- Our two key in-season acquisitions have done little to provide a shot in the arm. Jake Peavy has yet to pitch in Chicago, while Alex Rios has one hit in his last 16 at-bats.
And, honestly, I could keep going. But I don’t want to. It’s depressing.
Sadly, I am beginning to wonder now if my hope and belief in this team was misplaced all along.
In 2007, the White Sox were an abomination. Last year, we surprised everyone by winning the AL Central and making the playoffs.
Perhaps I should have expected 2009 to settle in somewhere right in between those two seasons, with virtually the same core intact. That is exactly what has happened.
I keep waiting, hoping, believing that the next White Sox winning streak will be the one that blows us past .500 and to the top of the standings for good. But at some point, you are what you are.
The 2009 White Sox are, simply put, a .500 baseball team.
Not great, but not terrible.
And in a poor division, that is just good enough to keep us within reasonable striking distance. And it was not too long ago (2006) that an 83-win team (the St. Louis Cardinals) won their division and shocked the world by winning the World Series.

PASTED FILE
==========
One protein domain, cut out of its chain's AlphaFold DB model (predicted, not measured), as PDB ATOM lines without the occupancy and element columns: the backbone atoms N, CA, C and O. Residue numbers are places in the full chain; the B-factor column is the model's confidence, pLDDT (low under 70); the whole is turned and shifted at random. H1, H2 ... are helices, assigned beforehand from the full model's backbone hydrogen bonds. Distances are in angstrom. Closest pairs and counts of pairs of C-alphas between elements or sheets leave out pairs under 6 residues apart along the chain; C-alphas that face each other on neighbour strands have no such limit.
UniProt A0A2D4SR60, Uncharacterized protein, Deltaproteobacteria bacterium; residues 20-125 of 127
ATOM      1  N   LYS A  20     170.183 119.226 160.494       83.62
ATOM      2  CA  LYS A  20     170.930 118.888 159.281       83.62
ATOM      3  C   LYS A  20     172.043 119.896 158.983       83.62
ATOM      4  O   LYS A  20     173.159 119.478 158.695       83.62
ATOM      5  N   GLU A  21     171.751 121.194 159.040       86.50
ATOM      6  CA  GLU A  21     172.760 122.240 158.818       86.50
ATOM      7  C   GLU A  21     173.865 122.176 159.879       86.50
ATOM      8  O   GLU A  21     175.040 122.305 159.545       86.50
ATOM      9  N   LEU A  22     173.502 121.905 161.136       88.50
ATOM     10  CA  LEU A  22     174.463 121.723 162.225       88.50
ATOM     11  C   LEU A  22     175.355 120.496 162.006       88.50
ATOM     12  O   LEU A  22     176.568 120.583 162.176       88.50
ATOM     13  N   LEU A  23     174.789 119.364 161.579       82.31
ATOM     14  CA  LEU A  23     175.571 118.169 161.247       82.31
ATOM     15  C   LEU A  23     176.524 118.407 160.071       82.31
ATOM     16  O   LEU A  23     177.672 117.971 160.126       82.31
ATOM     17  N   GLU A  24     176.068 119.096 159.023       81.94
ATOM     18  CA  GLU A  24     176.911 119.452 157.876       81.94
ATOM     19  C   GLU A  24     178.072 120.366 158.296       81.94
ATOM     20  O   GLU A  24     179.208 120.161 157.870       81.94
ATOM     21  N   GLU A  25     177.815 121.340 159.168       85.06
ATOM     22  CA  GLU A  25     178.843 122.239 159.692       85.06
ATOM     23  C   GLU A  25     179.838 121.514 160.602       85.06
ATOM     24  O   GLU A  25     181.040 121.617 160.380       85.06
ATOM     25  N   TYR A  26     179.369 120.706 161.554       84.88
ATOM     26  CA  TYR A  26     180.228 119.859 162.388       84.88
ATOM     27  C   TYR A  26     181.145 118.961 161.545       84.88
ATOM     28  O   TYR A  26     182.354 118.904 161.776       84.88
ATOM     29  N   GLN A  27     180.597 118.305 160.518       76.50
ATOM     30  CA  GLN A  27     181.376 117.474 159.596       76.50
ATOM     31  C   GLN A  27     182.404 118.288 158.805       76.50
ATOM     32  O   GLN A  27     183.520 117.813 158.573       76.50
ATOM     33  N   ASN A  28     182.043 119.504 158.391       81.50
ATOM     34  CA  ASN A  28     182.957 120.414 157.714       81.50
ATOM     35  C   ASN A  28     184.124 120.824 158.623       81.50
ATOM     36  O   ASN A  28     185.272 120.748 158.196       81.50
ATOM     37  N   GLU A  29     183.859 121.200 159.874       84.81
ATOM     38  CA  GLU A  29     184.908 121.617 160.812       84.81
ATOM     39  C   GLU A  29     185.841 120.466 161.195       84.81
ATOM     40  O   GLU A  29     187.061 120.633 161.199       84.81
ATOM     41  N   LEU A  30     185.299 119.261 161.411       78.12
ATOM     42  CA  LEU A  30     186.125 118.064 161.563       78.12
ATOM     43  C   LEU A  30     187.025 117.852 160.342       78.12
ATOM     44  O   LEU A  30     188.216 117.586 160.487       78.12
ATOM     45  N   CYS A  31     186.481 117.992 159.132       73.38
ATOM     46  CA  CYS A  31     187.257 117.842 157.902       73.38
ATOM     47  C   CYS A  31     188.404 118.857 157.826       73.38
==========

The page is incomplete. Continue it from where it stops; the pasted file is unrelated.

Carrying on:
The difference is that the 2006 Cardinals got off to a great start, were 16 games over .500 early, still seven or eight games over .500 heading into September, and hit the serious skids late in September while dealing with injury issues. But they had shown the ability to be a division-leading, playoff team.
The 2009 White Sox, on the other hand, have shown only flashes of such potential. Unfortunately, we’ve shown just as many flashes that we have the potential to be as bad as we’ve been over the past week.
As I said, a .500 team.
And to make things worse, while the North Siders are crowing (typically) about how the sky is falling and how awful their season has been—and they are right—the Cubs are still at least two games over .500.
They just play in a division that has a great team, the Cardinals, so at least they have had the benefit of closure and of knowing that their team will not be making the playoffs.